Teens Allegedly Kill a Woman Over Cigarettes & Brag About It on Facebook (PHOTOS)

FacebookIs the anonymity of our technologically enhanced lifestyles making it easier to kill? There’s got to be some reason why so many people have increasingly so little value for human life, especially kids. Because stories like this are becoming so sadly and disgustingly commonplace: According to police, last Saturday, Todavia Cleckley and Marcus Velasquez allegedly shot Kayla Peterson in the abdomen while she was standing outside of her Pittsburgh-area home—in broad daylight—over a pack of cigarettes. She died that evening. The victim was only 22, the accused assailants are just 14. 


Less than 12 hours after taking that woman’s life, one of these little fools posted a picture of himself and the other boy flashing guns and pointing loaded pistols at the camera. Somebody should’ve given these kids a good shaking a long time ago but I also suspect they could only have been so bold and disrespectful because no one was regularly checking in on their Facebook pages.

You know, kids breed their alter egos on social media. I know I’ve had to check my daughter’s a couple of times for pictures that were too racy, poses that were too suggestive, and language that was unbecoming to the way I know I’m trying to raise her. They become Facebook and Twitter and Tumblr vigilantes, sex kittens, thugs, and gangsters. Usually fraudulent ones, except in this case.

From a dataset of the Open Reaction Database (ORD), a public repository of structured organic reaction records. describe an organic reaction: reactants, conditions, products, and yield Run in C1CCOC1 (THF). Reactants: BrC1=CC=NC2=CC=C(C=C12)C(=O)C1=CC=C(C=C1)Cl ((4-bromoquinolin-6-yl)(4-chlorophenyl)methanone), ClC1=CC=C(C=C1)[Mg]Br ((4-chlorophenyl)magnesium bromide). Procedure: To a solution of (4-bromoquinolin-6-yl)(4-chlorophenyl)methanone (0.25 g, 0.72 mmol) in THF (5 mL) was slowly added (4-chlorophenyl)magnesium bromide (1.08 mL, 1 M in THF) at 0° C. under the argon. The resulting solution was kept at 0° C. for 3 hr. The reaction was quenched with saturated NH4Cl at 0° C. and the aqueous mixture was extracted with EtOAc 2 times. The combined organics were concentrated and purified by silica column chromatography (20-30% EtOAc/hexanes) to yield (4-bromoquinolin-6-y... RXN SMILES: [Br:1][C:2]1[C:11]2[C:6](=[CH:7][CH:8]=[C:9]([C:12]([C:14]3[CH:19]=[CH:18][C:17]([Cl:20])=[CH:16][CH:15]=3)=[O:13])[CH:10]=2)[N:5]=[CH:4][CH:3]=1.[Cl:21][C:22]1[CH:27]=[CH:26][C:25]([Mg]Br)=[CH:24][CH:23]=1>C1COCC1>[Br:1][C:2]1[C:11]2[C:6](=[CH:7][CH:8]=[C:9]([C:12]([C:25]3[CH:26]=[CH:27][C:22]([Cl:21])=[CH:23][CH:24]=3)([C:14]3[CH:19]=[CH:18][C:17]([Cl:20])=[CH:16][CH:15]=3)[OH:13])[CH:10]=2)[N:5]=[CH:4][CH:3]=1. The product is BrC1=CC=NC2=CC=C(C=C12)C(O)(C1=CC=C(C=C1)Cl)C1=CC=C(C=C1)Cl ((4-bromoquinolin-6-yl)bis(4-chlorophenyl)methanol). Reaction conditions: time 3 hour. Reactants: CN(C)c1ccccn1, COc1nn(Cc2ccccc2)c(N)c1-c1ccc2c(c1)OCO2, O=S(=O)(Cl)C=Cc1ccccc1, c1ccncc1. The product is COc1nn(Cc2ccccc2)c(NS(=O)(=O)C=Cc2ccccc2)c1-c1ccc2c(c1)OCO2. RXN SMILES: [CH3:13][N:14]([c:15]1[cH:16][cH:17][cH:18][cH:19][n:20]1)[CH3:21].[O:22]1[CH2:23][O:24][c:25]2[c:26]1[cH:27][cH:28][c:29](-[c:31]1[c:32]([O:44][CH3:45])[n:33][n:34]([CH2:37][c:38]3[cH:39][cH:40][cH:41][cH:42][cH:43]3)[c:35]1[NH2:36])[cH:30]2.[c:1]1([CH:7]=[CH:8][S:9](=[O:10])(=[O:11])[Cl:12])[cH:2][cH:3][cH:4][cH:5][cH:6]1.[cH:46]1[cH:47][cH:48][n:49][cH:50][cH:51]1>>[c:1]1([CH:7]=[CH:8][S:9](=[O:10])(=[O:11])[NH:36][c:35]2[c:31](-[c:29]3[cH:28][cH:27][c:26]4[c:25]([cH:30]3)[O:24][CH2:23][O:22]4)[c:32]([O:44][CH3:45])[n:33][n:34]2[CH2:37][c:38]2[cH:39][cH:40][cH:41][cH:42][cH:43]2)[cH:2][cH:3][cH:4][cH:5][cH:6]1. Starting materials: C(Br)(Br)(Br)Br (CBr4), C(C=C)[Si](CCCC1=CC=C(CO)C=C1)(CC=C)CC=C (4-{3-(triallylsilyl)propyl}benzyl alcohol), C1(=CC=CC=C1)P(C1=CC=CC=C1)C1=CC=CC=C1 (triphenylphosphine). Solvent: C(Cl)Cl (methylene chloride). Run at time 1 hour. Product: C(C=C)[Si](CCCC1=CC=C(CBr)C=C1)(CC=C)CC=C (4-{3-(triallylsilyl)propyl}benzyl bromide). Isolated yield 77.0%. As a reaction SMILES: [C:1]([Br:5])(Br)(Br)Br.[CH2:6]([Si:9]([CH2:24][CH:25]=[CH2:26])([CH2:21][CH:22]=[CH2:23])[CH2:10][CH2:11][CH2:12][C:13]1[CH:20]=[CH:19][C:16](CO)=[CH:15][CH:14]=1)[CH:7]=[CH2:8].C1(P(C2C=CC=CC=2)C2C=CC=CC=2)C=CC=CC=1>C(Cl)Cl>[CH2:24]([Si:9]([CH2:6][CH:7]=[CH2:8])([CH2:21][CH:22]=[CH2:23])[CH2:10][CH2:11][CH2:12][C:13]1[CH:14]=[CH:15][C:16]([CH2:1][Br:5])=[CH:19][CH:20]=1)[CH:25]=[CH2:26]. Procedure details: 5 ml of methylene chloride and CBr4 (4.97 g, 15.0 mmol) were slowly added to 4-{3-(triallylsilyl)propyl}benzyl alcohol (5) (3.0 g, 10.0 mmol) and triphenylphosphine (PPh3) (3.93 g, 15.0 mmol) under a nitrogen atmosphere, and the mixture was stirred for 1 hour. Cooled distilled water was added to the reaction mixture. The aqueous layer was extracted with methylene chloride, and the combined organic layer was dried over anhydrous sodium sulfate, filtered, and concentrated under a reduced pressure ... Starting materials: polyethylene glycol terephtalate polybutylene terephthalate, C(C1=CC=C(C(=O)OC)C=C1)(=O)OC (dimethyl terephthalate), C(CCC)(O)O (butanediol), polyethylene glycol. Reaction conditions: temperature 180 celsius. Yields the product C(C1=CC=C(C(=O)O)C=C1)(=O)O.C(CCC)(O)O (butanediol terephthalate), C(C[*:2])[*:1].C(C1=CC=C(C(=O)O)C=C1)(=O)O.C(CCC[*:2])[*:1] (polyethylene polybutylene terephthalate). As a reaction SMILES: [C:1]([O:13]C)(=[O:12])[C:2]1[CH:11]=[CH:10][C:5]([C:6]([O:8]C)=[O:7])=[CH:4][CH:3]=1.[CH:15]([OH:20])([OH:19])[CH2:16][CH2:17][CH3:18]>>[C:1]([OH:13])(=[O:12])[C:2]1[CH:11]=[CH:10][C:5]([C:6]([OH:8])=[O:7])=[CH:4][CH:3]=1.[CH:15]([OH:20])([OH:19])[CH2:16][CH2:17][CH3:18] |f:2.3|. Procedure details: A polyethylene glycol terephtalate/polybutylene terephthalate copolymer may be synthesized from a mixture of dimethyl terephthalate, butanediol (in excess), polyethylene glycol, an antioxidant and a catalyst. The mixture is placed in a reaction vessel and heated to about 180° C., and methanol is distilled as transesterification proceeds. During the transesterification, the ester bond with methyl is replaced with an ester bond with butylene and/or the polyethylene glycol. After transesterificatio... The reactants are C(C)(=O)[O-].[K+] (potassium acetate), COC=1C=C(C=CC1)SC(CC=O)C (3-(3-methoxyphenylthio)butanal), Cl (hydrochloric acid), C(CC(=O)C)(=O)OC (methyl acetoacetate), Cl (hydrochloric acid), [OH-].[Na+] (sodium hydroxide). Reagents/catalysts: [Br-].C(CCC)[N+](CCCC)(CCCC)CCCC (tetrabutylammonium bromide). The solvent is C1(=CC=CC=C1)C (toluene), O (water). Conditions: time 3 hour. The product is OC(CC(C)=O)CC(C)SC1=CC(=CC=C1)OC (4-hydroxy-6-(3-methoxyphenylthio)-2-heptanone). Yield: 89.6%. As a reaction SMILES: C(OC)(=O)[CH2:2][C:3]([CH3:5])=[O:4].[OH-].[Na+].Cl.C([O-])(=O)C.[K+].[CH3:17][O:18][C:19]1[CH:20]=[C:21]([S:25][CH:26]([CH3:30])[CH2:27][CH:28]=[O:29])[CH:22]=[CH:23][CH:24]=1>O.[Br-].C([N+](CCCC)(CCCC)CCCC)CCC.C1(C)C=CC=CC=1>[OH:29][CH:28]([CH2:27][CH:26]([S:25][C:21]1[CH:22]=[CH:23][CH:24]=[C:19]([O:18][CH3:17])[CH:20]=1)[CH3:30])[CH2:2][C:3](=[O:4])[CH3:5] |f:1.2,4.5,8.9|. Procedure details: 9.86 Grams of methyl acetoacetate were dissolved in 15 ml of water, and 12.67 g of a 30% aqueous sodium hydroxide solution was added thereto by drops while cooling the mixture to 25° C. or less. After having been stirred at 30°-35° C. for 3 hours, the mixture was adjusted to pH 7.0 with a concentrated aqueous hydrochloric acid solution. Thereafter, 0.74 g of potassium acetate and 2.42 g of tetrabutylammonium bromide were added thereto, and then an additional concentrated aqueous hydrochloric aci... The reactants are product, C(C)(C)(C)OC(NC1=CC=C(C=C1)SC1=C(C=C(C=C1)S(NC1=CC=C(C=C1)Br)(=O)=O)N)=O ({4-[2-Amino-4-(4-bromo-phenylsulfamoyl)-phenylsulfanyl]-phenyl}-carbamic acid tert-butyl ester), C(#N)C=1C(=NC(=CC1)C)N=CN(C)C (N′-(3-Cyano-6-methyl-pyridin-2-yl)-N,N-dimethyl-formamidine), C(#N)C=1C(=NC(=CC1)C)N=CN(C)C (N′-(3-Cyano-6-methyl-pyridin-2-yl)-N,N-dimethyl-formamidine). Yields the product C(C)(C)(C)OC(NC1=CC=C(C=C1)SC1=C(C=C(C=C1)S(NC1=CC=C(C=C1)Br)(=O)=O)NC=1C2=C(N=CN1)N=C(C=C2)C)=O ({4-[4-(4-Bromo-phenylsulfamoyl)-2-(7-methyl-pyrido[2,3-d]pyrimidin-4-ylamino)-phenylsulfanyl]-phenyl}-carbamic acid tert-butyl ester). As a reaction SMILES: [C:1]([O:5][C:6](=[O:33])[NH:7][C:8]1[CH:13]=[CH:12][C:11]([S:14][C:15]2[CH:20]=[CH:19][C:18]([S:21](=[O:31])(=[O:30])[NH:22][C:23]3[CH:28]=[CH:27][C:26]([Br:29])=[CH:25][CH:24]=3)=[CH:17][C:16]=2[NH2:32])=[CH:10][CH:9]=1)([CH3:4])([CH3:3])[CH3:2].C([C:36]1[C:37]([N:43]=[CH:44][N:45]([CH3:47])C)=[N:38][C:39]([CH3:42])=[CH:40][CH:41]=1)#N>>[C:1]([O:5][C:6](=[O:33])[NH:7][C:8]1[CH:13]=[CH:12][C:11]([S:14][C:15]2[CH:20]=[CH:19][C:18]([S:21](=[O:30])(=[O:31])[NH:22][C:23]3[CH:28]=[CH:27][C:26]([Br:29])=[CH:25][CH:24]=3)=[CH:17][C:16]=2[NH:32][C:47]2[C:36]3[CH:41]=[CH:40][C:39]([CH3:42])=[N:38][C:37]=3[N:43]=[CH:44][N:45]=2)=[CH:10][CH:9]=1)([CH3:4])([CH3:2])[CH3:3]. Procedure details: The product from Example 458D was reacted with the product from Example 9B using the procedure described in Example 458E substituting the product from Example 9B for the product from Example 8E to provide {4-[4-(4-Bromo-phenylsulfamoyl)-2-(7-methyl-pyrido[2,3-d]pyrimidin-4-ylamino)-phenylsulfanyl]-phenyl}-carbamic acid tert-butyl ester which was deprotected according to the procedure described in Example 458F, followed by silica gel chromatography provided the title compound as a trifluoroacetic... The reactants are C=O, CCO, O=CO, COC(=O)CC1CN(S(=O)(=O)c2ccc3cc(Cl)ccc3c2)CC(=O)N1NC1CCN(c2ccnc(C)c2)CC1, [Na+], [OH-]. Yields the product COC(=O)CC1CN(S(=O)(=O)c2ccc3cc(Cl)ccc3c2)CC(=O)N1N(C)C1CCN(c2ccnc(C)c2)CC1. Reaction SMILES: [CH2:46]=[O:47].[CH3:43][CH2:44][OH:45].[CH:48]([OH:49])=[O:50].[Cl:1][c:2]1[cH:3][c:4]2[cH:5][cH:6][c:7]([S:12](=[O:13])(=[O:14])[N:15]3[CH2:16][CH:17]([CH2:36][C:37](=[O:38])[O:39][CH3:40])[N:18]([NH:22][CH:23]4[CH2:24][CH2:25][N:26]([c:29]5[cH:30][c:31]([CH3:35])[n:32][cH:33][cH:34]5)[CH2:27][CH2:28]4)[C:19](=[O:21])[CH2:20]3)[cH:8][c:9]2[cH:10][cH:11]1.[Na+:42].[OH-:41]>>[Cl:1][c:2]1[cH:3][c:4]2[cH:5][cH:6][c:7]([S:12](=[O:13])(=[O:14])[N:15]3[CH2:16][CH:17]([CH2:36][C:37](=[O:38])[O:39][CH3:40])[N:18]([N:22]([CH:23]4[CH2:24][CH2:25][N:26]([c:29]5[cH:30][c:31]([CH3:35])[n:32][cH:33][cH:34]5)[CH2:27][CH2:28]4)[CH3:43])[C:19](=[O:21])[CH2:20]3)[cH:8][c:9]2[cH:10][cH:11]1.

Now Kayla’s family is left to mourn her death—and such a stupid, unnecessary death at that—and the parents and loved ones of these two boys have got to be wrestling with the loss of their lives, as well. They’re both charged with conspiracy to commit criminal homicide. Velasquez is also being pinned with two felony counts of aggravated assault and two misdemeanor counts of reckless endangerment.

I’m not blaming social media outright. It’s just a sounding board for something that’s already going terribly wrong with our children. But it does breed bravado and a disconnection with reality that’s allowing kids to fuel fantasies about who they really are and live those play personas out. It's a truly terrifying new reality.

Do you think social media and techie communication breeds this kind of behavior? 

Image via Shane Pope/Flickr

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